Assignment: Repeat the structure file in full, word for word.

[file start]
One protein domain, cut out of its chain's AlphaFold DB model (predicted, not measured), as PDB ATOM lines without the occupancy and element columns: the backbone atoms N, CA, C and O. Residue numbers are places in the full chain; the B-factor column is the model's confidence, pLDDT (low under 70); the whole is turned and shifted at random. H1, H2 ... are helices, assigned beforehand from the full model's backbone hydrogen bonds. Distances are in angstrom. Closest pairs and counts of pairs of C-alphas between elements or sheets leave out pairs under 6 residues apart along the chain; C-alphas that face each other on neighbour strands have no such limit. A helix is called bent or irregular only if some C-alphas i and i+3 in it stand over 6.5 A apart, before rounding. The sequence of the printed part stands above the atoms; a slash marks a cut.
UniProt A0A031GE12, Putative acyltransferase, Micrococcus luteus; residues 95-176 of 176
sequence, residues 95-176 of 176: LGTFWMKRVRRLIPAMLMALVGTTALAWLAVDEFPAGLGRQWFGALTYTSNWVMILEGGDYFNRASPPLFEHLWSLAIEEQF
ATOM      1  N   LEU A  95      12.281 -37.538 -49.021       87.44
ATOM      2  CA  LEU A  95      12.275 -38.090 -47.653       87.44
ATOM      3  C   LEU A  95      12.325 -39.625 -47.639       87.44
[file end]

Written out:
One protein domain, cut out of its chain's AlphaFold DB model (predicted, not measured), as PDB ATOM lines without the occupancy and element columns: the backbone atoms N, CA, C and O. Residue numbers are places in the full chain; the B-factor column is the model's confidence, pLDDT (low under 70); the whole is turned and shifted at random. H1, H2 ... are helices, assigned beforehand from the full model's backbone hydrogen bonds. Distances are in angstrom. Closest pairs and counts of pairs of C-alphas between elements or sheets leave out pairs under 6 residues apart along the chain; C-alphas that face each other on neighbour strands have no such limit. A helix is called bent or irregular only if some C-alphas i and i+3 in it stand over 6.5 A apart, before rounding. The sequence of the printed part stands above the atoms; a slash marks a cut.
UniProt A0A031GE12, Putative acyltransferase, Micrococcus luteus; residues 95-176 of 176
sequence, residues 95-176 of 176: LGTFWMKRVRRLIPAMLMALVGTTALAWLAVDEFPAGLGRQWFGALTYTSNWVMILEGGDYFNRASPPLFEHLWSLAIEEQF
ATOM      1  N   LEU A  95      12.281 -37.538 -49.021       87.44
ATOM      2  CA  LEU A  95      12.275 -38.090 -47.653       87.44
ATOM      3  C   LEU A  95      12.325 -39.625 -47.639       87.44